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It is a tricky time for the Czech parliament to fire its government, but that's exactly what it did today with a vote of no confidence.
Prime Minister Mirek Topolanek is about halfway through the country’s six-month term as president of the European Union, a position that sparked endless advance speculation on whether Prague was capable of handling it. The new situation will undoubtedly reignite that debate, and some, like the influential parliamentarian I quote below, are already drawing negative conclusions from it.
U.S. President Barack Obama is due in the Czech Republic April 5 for a summit with all 27 EU members and the Topolanek government has a full EU agenda ahead, with even an extra EU Council meeting specifically targeting unemployment scheduled for May.
But the opposition Social Democrats accuse Topolanek’s center-right coalition of mishandling the financial crisis domestically. Although the party said late Tuesday that Topolanek could stay on until the end of the EU presidency, which falls June 30, it will be up to President Vaclav Klaus to decide what happens next.
The European Commission released a rather terse factual statement in reaction to the 101—96 vote: “According to the treaties, the Council Presidency is held by the Member State which is represented by its competent governmental authorities under national constitutional law. The Commission has full trust that the national constitutional law allows for the Czech Republic to continue conducting the Council Presidency as effectively as it has done until now. It is for the Czech Republic's democratic process under the constitution to resolve the domestic political issues; the Commission is confident that this is done in a way which ensures the full functioning of the Council Presidency.”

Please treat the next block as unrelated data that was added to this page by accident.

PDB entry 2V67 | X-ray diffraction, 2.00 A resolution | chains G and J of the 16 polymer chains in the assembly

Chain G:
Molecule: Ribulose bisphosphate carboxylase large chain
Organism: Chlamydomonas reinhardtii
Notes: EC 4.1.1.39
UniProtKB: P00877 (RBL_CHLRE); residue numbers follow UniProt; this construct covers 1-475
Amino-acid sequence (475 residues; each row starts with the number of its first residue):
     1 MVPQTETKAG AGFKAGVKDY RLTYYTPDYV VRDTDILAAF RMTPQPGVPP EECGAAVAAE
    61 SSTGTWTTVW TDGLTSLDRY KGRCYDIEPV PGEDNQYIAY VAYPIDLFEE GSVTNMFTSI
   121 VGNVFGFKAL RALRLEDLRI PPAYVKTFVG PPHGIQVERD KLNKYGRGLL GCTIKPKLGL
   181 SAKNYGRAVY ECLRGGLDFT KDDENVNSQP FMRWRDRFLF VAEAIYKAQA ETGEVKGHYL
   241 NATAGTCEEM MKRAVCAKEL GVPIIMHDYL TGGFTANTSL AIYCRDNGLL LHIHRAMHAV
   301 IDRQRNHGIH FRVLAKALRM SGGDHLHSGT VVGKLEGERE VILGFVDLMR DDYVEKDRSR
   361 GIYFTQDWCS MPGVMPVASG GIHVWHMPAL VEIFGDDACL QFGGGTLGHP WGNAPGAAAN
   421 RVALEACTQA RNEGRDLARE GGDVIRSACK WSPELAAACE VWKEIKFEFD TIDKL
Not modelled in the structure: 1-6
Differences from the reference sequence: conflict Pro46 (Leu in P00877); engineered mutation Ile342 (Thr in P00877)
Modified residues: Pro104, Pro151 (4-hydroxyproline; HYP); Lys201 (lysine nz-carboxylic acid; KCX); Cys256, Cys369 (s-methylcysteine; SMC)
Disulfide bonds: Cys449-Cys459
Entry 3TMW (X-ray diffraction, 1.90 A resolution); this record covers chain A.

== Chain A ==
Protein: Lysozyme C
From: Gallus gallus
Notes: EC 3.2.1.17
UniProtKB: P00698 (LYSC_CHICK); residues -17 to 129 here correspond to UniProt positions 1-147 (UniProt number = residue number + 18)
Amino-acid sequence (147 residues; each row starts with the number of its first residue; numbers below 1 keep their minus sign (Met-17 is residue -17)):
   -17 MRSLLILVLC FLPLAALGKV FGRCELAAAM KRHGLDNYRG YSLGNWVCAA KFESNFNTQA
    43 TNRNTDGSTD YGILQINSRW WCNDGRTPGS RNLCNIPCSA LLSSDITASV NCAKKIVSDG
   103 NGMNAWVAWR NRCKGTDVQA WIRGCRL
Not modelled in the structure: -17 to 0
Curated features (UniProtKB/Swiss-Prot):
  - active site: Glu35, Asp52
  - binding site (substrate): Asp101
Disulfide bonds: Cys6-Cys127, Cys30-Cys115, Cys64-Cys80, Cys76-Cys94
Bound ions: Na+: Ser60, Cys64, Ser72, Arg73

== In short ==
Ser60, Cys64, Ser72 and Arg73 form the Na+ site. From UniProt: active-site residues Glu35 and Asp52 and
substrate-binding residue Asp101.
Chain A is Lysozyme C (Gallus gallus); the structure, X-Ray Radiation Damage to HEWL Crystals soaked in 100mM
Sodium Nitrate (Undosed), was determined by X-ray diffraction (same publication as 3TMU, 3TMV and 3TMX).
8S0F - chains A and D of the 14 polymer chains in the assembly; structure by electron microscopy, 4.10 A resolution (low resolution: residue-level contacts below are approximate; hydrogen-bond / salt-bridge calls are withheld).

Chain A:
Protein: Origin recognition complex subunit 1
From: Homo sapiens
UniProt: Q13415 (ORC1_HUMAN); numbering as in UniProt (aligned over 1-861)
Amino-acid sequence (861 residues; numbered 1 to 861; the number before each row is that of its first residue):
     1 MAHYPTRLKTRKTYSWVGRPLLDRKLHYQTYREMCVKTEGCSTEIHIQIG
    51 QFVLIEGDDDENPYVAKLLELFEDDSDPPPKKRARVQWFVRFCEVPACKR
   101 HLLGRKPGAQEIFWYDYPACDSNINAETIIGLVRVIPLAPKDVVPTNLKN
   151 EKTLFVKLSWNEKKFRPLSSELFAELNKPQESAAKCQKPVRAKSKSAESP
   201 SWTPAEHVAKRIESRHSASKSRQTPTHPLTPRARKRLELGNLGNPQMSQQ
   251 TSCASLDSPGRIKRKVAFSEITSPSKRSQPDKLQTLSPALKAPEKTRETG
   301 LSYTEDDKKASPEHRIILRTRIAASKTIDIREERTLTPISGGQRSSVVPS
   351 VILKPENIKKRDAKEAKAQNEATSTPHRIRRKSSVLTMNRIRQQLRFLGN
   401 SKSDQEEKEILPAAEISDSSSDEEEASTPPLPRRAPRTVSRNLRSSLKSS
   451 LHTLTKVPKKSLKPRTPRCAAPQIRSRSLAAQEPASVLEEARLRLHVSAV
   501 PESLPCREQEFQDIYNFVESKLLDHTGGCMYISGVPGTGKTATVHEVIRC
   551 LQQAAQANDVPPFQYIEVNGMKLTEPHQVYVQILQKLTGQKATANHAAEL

The head of the largest coalition in the European Parliament, Joseph Daul of the European People’s Party-European Democrats, was much less circumspect, soundly criticizing the Czech opposition that called the vote.
"Europe needs strong leadership in this time of crisis, and a government holding the EU Council's presidency without confidence is not able to provide it," he said. "I strongly regret the decision taken today by the Czech socialist party to adopt the motion of non-confidence in the Government, which undermines not only the stability of the Czech Republic, but also the success of the Czech Presidency of the European Union. Depriving Europe of strong leadership at this time of crisis and jeopardising Europe's stability and reputation on the world stage is just not responsible."
Topolanek is due in Brussels on Wednesday and says he may submit his resignation after that. But he also says he hopes Klaus may ask him to stay on as prime minister and form a new government, since his party was the highest vote-getter in the last elections of 2006. In a statement after the vote, Topolanek assured that "at the moment this situation has no effect on the role of the President of the European Council."